Skip to comments.New Space Woe: Blurry Vision
Posted on 09/23/2011 1:34:19 PM PDT by LibWhacker
A newly discovered affliction has some doctors wondering if astronauts traveling to Mars could be blind by the time they got there.
A new study of astronauts shows that radiation and bone loss aren't the only health risks for long-duration stays in space. About one-third of the U.S. space station crew members return with impaired vision, a condition in which at least one case was permanent.
The data has been slow in coming since astronauts can be disqualified from flying if they have serious ailments.
"These are guys who really don't like to complain about physical issues because it may ground them. They're desire is to get back into space, so they are not complainers," neurosurgeon Bruce Ehni at Baylor College of Medicine in Houston, told Discovery News.
But in 2005, one unnamed astronaut came forward to reveal his affliction, prompting a survey of the corps. NASA discovered 35 percent of its former space station crew members, who typically spend about six months in orbit, experience visual acuity issues, agency spokesman Mike Curie told Discovery News.
"It wasn't until a couple of years ago when we started seeing this on station that we injected true acuity scans and MRIs (magnetic resonance imaging) to produce actual medical data. That type of exact data does not exist from the shuttle astronauts," who typically spent two weeks in space, Curie added.
The condition isn't serious enough to cause blindness in the short term, but it raises concern about what would happen to astronauts during a three-year mission to Mars. The vision loss seems to be due to a swelling of the optic nerve, a condition similar to a disease on Earth called pseudotumor cerebri, which mostly afflicts heavy women.
"Nobody knows why pseudotumor cerebri occurs, but it's a condition which, if left untreated in some people who are really afflicted badly with it, can lead to complete blindness," Ehni said.
"The question is 'Is there a possibility that an astronaut on a very long mission could arrive at the end of that mission unable to see, or be so visual compromised that he'd be non-functional?' The possibility is real enough that they need to look into this," Ehni said.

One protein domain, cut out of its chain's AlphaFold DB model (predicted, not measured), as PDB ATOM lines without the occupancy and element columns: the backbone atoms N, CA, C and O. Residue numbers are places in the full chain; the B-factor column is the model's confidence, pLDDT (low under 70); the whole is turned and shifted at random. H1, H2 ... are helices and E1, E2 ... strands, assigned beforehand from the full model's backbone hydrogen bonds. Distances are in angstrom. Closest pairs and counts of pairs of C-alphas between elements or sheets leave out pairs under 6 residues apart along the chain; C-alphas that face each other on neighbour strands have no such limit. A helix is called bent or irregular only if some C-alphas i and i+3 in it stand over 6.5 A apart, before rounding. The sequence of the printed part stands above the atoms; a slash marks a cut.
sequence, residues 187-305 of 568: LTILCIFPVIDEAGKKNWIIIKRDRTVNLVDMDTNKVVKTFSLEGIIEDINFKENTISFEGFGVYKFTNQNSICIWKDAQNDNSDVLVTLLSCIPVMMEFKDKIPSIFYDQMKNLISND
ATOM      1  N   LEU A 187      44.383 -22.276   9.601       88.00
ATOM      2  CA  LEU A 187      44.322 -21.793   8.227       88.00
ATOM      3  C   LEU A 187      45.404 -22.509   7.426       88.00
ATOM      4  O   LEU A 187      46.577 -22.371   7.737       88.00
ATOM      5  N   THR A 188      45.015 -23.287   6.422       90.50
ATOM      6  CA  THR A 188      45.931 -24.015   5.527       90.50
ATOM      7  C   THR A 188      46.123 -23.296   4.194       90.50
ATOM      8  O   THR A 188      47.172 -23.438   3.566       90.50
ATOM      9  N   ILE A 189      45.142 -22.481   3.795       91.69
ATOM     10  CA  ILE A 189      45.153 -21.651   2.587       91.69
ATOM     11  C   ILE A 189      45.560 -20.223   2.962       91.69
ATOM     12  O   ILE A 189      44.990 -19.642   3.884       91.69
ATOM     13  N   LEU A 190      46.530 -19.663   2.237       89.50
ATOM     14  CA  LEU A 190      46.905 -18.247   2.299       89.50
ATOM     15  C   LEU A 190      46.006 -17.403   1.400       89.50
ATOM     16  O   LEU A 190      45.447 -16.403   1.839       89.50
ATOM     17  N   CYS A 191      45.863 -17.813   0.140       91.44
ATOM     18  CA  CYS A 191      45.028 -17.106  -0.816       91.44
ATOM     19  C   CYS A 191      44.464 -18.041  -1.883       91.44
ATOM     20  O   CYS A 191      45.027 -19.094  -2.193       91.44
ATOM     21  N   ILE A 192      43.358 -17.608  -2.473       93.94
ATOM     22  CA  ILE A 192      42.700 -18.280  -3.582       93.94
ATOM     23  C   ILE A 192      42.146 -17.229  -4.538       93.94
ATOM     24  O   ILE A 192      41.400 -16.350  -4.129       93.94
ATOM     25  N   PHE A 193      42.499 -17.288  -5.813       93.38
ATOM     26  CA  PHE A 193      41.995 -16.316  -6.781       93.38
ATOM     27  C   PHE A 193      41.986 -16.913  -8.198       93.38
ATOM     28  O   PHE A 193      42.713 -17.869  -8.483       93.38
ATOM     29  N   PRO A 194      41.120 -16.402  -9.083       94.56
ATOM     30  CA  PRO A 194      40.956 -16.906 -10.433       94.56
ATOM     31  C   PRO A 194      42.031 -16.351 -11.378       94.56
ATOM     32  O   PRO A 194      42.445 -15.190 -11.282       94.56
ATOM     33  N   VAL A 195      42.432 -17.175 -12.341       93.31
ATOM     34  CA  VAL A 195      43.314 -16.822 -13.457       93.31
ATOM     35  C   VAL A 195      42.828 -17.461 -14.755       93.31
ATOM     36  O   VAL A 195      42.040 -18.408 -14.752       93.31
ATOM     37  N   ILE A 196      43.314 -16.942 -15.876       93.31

With a relatively small pool of subjects to study -- around 30 U.S. astronauts have lived on the International Space Station -- doctors have not been able to determine if age, gender or previous spaceflight experience affect vision loss.
Doctors believe the redistribution of cerebral spinal fluid in weightlessness is to blame, though that doesn't fully explain the situation.
"Right now we don't have enough data on this to see what is going to happen," said NASA astronaut Don Pettit, who is preparing for launch in December for his second stint aboard the space station. "Right now, I'm not concerned."
Speed is the key.
Frankly I don’t see any point in talking about going to mars until we can get astronauts there within a few weeks.
The answer is to make astronauts wear lead-lined yellow goggles, like something from the 70’s....
I think we will be able to get them there in a few weeks relatively soon (decades) with newer technologies being studied. Every 2 years or so, Earth and Mars get close together and that would be the ideal time for a launch of such a fast vessel.
Get em Blue Blockers.
I liked Mission to Mars when lib Tim Robbins burns up in Mars atmosphere.
Harness those neutrinos that broke the speed of light, and you'll be there in a day or two. ;^)
Artificial gravity is the answer.